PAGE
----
The Austin City Council is holding its final regular meeting of the year Thursday, tackling an agenda with more than 100 items.

Numerous items were withdrawn or postponed, including an item to consider city-owned sites that could house a Major League Soccer stadium. That will now be discussed in February 2018.

The council did unanimously approve a contract to purchase more police body cameras. The $10.7 million contract purchases 1,200 cameras and the systems needed for them to operate.

"We're excited that we've got the cameras out on the street," said Austin Police Chief Brian Manley. "Again, this is going to offer another level of accountability, another view of the incidents that our officers are involved in day in and day out."

APD already has 736 cameras and plans to give all patrol officers cameras by next year.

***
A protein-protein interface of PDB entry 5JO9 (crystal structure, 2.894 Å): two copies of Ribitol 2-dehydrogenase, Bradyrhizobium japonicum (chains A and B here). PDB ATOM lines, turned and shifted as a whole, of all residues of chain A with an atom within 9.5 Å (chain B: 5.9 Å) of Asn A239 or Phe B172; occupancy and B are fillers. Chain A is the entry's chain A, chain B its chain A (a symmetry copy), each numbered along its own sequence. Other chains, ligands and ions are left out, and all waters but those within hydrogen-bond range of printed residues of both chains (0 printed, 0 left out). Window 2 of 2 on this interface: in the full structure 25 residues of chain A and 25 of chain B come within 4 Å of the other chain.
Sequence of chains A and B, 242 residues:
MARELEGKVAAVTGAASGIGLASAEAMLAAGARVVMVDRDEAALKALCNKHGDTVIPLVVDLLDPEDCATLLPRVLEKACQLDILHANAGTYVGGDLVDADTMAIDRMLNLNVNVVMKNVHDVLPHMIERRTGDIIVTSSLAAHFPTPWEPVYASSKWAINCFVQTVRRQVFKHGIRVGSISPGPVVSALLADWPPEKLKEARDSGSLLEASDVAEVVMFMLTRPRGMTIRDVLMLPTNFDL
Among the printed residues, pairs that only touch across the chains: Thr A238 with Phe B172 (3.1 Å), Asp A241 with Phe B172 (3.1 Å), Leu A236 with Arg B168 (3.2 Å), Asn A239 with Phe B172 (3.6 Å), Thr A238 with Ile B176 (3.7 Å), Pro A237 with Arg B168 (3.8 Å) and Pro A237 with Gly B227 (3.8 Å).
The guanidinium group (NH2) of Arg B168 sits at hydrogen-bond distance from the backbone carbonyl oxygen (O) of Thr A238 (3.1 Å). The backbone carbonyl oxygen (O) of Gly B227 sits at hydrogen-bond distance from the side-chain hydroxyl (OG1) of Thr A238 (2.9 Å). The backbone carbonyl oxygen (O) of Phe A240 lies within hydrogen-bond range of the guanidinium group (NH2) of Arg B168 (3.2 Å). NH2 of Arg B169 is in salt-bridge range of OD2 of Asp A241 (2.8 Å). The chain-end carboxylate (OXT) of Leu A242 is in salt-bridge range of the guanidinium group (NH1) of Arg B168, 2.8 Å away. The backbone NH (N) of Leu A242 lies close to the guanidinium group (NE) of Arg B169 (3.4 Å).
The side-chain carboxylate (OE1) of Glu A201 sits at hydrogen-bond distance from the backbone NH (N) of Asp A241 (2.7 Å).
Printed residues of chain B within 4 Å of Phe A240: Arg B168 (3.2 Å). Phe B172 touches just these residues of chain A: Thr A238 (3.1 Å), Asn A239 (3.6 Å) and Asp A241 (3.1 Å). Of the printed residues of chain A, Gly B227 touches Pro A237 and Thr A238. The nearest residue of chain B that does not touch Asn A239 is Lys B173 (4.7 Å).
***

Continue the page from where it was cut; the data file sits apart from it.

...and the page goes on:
And plans to transform the area north of the State Capitol into the Texas Mall are moving forward with some help from Austin.

The State of Texas wants to turn Congress Avenue from 15th Street to MLK Boulevard into a massive green space with new state office buildings and an underground parking garage. The state is asking the City Council to approve expedited permitting, street closures, street conversions and fee waivers to make the project happen.

The council approved waiving $6.8 million in fees, but there was some opposition from the public and some council members.

"I do not think that for as much conflict as we have seen between the City of Austin and the State of Texas that the City should be rolling over and playing dead on this one," said Austin resident Adam Cahn during the meeting.

"By all accounts it looks like we won't ever. The citizens of Austin will never be repaid for the money that they're not receiving in waivers and the debt that the State does owe to the City," said Council Member Leslie Pool.

Council Member Ora Houston voted no on the item and Pool abstained.

While the City is waiving the fees, Austin will bill the Texas Facilities Commission for the time staff spends reviewing the plans. The State will also pay to relocate all utilities.